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Highway to development


17. 2. 2010

The new issue of The PPP Journal (Issue No. 66) published an article written by the Executive Director of the Slovak PPP Association about the current state of PPPs in Slovakia. Read more here:

Irma Chmelova, Executive Director of the Slovak PPP Association, describes how public private partnerships are gathering momentum in the country.

Slovakia is, in a sense, a latecomer when it comes to PPPs in Central Europe, where Hungary pioneered the PPP market in the early 1990s. However, during the past two to three years, Slovakia has made up the deficit in PPPs. In August 2009, the first road infrastructure PPP project reached financial close and two more are to be closed in 2010. A number of PPP projects also emerged in other sectors, such as healthcare.

PPPs in the transport sector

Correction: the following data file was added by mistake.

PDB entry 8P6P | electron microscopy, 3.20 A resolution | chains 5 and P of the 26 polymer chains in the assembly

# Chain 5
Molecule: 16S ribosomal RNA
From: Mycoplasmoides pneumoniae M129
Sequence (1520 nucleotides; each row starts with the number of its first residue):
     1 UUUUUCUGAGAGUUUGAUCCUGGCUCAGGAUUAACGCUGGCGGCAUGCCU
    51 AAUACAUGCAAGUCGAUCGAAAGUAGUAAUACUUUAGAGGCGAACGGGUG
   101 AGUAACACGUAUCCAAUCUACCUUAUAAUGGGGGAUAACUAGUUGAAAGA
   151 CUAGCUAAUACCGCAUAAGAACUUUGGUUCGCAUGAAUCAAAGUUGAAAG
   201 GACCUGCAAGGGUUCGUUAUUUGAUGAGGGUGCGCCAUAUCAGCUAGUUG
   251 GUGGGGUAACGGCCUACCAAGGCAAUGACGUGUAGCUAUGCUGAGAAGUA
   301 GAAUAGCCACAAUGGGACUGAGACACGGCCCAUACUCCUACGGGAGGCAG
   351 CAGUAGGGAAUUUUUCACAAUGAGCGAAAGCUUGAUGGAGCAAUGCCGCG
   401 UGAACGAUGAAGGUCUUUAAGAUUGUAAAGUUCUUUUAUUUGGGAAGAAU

The concept of PPP projects first became well-known in Slovakia in connection with road infrastructure projects. The Slovak government had been considering PPP implementation in the road infrastructure programme in 2005-6, but it was not until 2007 that the government officially announced it would make use of PPPs to promote an ambitious programme of three DBFO (Design, Build, Finance, Operate) projects of a total length of more than 150km. The government approved a selection of motorways and expressways and divided them into three so-called PPP packages: five stretches of motorway D1 (75km), four stretches of expressway R1 (52km), and four stretches of motorway D1 (29km, with almost 10km in tunnels). All three projects were based on availability payments.